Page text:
Madrid City of Justice, Architect, Images, Design, Norman Foster Architecture in Spain, Development
Madrid City of Justice Building
Campus de la Justicia Madrid: Building in Capital of Spain – design by Foster + Partners Architects
9 Aug 2008
High Court of Justice and Supreme Court
City of Justice, Madrid, Spain
Architects: Foster + Partners, UK
Campus de la Justicia Madrid
The new Campus of Justice in Madrid is the largest single site dedicated to justice in Europe, the Campus will reinvent the judicial process in the region by fully integrating its many existing buildings.
The new Campus of Justice in Madrid is the largest single site dedicated to justice in Europe, the Campus will reinvent the judicial process in the region by fully integrating its many existing buildings. Foster + Partners’ designs for two new buildings – the Regional Appeal Courts and the High Court – will promote the values of transparency, accountability and democracy that drive the overall concept for the scheme, acting as a touchstone for further development on the site.
Following the masterplan, the two distinct circular volumes of the larger Audiencia Provincial (Regional Appeals Court) and the smaller Tribunal Superior de Justicia (High Court) establish a dynamic relationship, and are linked by an open public plaza. Symbolic of improved public accessibility and a greater transparency of the legal system, the buildings communicate the judicial process honestly and openly. Environmentally, both buildings are efficiently oriented to minimise unwanted solar gain, while allowing natural daylight inside.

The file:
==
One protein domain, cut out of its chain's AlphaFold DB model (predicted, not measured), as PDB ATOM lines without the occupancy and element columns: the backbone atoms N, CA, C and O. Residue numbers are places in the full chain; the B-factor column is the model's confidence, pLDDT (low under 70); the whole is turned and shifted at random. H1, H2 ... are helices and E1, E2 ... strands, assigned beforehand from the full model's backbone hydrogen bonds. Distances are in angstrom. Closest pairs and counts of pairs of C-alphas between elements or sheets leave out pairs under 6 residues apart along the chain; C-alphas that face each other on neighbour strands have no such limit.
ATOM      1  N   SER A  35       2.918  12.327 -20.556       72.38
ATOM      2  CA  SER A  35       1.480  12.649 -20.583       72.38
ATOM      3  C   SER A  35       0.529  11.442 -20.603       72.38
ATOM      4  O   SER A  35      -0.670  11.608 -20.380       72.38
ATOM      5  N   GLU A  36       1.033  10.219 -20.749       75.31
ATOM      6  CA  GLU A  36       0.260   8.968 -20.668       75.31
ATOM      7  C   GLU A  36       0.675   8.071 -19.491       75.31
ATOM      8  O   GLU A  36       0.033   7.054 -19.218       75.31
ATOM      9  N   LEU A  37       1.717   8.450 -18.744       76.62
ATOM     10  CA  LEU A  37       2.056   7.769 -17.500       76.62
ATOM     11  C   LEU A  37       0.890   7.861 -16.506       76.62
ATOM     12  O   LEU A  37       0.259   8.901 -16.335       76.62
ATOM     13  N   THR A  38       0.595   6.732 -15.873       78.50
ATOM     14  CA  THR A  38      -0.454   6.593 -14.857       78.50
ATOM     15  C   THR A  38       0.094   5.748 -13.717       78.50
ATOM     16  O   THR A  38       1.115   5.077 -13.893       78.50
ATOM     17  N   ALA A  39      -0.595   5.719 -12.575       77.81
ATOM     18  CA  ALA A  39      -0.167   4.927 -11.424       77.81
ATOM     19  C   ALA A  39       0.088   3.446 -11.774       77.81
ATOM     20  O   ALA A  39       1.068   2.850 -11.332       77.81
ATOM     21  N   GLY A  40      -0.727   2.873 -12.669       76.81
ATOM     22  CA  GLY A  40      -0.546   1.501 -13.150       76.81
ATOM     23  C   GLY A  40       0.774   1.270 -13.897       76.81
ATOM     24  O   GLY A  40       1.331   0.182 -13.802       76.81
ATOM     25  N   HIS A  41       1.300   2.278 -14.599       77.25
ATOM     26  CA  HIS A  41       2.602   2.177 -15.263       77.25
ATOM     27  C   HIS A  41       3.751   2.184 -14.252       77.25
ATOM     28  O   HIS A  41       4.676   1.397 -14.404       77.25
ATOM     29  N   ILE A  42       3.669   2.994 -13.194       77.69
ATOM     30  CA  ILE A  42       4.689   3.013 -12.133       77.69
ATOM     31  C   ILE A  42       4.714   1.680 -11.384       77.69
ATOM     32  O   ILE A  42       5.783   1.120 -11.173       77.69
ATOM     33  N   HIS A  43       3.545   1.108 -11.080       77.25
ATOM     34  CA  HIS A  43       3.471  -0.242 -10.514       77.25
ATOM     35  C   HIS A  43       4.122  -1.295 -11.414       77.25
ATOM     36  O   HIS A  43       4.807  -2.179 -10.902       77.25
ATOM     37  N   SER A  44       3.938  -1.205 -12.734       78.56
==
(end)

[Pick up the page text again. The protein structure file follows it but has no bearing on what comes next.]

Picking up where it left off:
Situated adjacent to the new Terminal 4 of Barajas Airport, the Campus will be well served by public transport links.
Audiencia Provincial (The Appeals Court)
The Appeals Court is a six-storey drum-shaped building with an undulating façade. It is penetrated by a full-height atrium at its centre, which repeats the swelling contours of the building, and is capped by a glazed roof. Its wide, welcoming entrance is guarded by a discreet security filter. At ground level, a large, decorative pool resonates with the use of water in vernacular Spanish architecture. It generates an animated visual experience as daylight is reflected, while it also cools and humidifies the environment.
The first two levels accommodate 33 courtrooms, clustered in groups of two or three and accessed via bridges. The grouping relates to the division of courts into criminal, civil and mercantile, therefore rationalising the circulation within the building. The upper levels are raised above these court rooms, providing offices at the perimeter of the building with meeting rooms encircling the atrium.
The President’s suite is symbolically placed at the top.
Tribunal Superior de Justicia (High Court)
The High Court is housed within a smaller, circular building, punctuated by a dramatic wedge-shaped aperture that forms a tall and slender entrance and widens into a central triangular atrium. The emphasis is on efficient, vertical movement through the building, in contrast with the non-linear diagram of the Appeals Court. The atrium slices through the building revealing the interior in section. Above, there are seven sculptural courtrooms, while the lower levels are occupied by a ring of administrative offices, and an information point for the public. The President’s suite occupies the highest position, perched above the courtrooms on a glazed mezzanine level.
Images : Foster + Partners
City of Justice Madrid design : Foster + Partners
Location: Madrid, Spain
Contemporary Madrid Architecture
Madrid Architecture Design – chronological list
Madrid Architecture Walking Tours by e-architect
Caja Madrid Tower by the same architects
Madrid Civil Courts of Justice – Campus de la Justicia by : Zaha Hadid Architects
Barajas Airport: Madrid Airport Building
Eco-boulevard : Madrid development
Atocha Station : Madrid memorial
Reina Sofía Museum of Modern Art : Madrid Gallery Building
Website: Visit Madrid
Buildings / photos for the Campus de la Justicia Madrid Architecture page welcome